The City of Cape Town says it is set to reopen the Rust-en-Vrede Art Gallery & Clay Museum this week after a nearly R3 million two-year renovation project.
Rust-en-Vrede is the oldest surviving non-religious building in Durbanville, having been built around 1810.
“As such it required that any work be done by a specialist team. The work had to be approved by Heritage Western Cape (HWC) and required a permit. A prerequisite from HWC was that there be a heritage practitioner on-site to oversee the work, while the City’s Environmental and Heritage Department also assisted in this process,” City’s Mayoral Committee Member for Community Services and Health, Zahid Badroodien said in a statement on Friday.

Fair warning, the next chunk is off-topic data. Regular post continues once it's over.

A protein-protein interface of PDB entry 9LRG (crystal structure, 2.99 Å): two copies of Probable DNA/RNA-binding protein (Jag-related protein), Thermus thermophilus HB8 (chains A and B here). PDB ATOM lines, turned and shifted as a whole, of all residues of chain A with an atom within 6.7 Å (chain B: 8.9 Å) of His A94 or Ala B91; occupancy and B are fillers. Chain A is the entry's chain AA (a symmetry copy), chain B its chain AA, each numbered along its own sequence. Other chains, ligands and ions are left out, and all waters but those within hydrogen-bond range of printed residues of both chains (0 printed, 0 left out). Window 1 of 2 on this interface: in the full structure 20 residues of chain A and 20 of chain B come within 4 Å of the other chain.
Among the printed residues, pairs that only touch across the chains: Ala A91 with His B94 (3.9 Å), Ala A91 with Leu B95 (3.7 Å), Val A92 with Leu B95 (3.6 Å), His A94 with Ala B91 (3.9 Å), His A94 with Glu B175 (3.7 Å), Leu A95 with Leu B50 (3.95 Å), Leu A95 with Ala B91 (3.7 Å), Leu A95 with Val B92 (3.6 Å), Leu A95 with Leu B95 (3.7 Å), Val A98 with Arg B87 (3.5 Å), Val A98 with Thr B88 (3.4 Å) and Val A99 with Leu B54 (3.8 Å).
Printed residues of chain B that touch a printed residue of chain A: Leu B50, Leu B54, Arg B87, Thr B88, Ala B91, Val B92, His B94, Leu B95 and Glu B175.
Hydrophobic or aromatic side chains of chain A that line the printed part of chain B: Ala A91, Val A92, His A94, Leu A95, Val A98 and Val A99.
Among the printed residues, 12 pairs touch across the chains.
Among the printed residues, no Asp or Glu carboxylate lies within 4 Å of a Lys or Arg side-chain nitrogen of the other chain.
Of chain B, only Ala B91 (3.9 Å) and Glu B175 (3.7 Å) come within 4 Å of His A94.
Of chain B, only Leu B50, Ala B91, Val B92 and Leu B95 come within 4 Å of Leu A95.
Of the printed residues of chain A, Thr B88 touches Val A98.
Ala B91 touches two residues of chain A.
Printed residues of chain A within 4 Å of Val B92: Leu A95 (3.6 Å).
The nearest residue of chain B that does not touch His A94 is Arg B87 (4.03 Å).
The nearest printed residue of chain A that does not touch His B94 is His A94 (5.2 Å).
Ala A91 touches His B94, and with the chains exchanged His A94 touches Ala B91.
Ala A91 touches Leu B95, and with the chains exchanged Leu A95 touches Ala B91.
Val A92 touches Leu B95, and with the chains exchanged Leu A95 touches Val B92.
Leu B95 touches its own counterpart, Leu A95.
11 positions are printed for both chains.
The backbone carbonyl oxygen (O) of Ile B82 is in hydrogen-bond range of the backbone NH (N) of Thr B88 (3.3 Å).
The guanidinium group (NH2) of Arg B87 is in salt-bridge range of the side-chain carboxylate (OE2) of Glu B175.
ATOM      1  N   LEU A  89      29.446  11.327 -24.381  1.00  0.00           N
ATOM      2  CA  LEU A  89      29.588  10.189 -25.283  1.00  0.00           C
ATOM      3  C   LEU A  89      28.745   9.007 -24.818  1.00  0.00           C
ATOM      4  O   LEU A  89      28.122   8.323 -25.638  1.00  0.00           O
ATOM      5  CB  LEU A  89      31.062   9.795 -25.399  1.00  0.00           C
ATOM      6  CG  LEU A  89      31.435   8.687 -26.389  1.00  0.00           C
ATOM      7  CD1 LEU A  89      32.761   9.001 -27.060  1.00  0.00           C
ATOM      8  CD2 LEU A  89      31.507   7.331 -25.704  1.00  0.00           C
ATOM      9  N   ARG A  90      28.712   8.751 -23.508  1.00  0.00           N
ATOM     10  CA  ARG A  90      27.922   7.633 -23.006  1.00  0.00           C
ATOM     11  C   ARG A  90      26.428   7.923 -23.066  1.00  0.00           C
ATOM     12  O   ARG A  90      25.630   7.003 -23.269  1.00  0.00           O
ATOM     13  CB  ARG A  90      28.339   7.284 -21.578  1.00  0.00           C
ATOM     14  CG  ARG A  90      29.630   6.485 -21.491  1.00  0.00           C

Badroodien said the result was “a grand old lady who can stand another few centuries”.
Under the restoration project, the exterior of the building was repaired and lime-washed, the roof was repaired, while some parts were replaced. There were also joinery and other structural repairs.
Since 1984, the building has been used as a cultural centre to promote the arts and is currently being used as a museum, gallery, restaurant and as art studios.
“Rust-en-Vrede is a national monument and it is only prudent that we preserve our heritage for future generations. It is in the public interest that we preserve irreplaceable parts of our heritage so that its legacy of cultural, educational, aesthetic and economic benefits will be there for future generations,” said Badroodien.
The Rust-en-Vrede gallery showcases works of art by established and emerging artists, while the museum contains an exclusive, mainly contemporary, collection of South African ceramics.